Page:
Zab Judah files protest

Updated: August 23, 2011, 11:04 AM ET
By Dan Rafael | ESPN.com

Claiming inappropriate actions by referee Vic Drakulich, former junior welterweight titlist Zab Judah has filed a formal protest with the Nevada State Athletic Commission over the result of his July 23 unification fight with Amir Khan, promoter Main Events announced Monday night.

Khan thoroughly dominated the entire fight at Mandalay Bay in Las Vegas before scoring a fifth-round knockout with a right hand to the body.

Judah went down and Drakulich counted him out with 13 seconds left in the round. However, Judah complained that Drakulich failed to call a low blow or give him the five-minute recovery time called for in the event of a debilitating punch below the belt. Video replays showed the punch appeared to be on the beltline.

Main Events also announced that Judah had sent letters to the IBF and WBA, the organizations that sanctioned the bout, requesting a rematch with Khan.

Protests of this nature typically go nowhere, and it is unlikely that either organization will order a rematch -- a fight Khan (26-1, 18 KOs), who is making plans for another fight in December, probably would not take.

But that has not stopped Judah from trying to make his case.

Judah (41-7, 28 KOs) claims that Drakulich was not in position to see the fight-ending shot. He also said Drakulich did not deduct points from Khan "for repetitious hitting behind the head and holding" throughout the bout.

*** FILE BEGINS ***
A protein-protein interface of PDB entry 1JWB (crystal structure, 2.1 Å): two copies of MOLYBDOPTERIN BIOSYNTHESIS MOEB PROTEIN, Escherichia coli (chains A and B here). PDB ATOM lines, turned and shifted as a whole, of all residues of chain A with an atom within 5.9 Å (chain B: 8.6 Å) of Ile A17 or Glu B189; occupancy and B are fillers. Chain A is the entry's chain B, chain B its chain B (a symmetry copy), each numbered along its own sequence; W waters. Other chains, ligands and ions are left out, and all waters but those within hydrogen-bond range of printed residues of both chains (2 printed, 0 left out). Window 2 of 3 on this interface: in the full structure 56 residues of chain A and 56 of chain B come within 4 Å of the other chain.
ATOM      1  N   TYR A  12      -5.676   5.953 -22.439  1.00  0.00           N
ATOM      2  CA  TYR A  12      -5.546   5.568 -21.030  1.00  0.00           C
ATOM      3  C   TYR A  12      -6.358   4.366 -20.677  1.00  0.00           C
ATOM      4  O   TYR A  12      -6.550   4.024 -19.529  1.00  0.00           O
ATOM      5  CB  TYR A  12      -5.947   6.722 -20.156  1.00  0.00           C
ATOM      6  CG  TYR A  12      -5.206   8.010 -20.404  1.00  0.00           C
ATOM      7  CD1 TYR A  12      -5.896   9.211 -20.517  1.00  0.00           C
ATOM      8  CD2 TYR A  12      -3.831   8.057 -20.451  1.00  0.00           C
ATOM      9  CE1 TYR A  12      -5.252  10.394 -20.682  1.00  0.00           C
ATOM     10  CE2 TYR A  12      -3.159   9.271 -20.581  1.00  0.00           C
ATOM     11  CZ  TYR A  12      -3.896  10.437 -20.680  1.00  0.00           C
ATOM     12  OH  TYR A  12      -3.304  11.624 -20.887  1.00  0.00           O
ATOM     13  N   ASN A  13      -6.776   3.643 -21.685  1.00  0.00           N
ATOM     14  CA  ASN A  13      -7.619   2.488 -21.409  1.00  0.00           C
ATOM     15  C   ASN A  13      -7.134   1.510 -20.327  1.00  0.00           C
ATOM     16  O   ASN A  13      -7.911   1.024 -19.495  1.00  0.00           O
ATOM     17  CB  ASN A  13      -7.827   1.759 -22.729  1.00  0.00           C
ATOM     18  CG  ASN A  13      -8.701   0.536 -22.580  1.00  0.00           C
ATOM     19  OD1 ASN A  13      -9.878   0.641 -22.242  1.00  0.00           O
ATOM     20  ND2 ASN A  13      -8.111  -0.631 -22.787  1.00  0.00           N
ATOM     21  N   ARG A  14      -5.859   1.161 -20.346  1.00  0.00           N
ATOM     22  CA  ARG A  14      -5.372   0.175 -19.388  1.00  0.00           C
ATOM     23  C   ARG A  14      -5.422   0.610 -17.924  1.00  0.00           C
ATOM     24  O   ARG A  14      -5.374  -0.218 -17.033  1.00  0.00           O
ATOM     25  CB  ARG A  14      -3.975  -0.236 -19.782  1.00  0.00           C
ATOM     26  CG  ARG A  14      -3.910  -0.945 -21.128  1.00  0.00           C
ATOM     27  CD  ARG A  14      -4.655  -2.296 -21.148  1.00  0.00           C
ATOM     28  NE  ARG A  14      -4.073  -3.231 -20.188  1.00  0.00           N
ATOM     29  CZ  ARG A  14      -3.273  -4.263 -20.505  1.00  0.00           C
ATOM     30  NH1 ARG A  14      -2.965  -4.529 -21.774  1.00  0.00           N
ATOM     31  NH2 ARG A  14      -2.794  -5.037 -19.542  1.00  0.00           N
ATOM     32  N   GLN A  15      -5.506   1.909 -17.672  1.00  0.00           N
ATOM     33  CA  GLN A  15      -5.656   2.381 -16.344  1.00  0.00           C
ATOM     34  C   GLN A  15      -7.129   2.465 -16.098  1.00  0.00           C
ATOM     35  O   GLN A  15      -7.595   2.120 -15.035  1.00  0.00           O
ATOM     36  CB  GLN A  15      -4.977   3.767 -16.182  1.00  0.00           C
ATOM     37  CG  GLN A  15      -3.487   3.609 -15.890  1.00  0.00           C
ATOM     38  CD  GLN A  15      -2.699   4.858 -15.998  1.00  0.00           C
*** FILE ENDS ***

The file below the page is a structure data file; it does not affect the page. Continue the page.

"We know Zab was behind on the scorecards but there are numerous examples in boxing history where boxers that were behind came back with a knockout," said Bill Halkias, Judah's co-promoter from Super Judah Promotions. "The fact that Zab was behind has no bearing on whether the low-blow call was wrong. We still had seven more rounds to fight. Zab still could have won, but that opportunity was wrongfully taken away from him."

Main Events provided video clips in an effort to back up its claims.

"There is a difference between making a judgment call and guessing. The referee simply guessed, and guessed wrong," Main Events attorney Pat English wrote in his letter to the WBA, in reference to Drakulich's legal-punch ruling.

Dan Rafael covers boxing for ESPN.com. Follow him on Twitter.